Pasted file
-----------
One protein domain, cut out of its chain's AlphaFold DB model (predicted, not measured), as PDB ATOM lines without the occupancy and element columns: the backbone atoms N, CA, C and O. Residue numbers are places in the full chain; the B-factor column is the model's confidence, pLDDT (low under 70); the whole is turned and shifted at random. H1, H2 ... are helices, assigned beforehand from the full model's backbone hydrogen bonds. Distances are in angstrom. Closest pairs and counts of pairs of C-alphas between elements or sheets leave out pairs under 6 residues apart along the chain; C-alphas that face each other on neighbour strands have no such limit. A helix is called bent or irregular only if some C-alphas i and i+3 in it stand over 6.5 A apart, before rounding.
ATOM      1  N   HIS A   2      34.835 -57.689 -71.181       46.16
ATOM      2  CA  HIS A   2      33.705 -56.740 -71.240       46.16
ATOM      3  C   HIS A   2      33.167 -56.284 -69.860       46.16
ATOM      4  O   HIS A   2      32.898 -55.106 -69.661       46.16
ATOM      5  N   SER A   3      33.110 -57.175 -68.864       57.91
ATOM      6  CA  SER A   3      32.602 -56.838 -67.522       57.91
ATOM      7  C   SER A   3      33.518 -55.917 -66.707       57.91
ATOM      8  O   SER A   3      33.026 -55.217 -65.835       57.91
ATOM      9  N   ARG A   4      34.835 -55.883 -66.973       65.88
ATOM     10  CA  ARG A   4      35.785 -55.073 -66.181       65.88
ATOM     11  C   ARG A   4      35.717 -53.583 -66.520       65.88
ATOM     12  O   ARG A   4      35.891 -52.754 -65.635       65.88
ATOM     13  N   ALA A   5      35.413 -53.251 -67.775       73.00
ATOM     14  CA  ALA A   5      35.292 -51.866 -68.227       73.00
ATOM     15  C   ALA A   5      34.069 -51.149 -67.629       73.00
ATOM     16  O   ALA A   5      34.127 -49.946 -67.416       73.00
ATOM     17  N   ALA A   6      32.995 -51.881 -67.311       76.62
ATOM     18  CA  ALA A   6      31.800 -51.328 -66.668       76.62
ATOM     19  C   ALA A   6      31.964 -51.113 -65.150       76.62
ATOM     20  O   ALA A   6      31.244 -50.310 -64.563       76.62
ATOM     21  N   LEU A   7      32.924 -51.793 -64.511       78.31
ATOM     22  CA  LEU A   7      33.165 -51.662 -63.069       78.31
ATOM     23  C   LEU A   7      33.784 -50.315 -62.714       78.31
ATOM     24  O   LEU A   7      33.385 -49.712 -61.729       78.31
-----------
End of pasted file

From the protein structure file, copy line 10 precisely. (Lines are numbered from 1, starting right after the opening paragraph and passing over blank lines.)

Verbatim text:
ATOM     10  CA  ARG A   4      35.785 -55.073 -66.181       65.88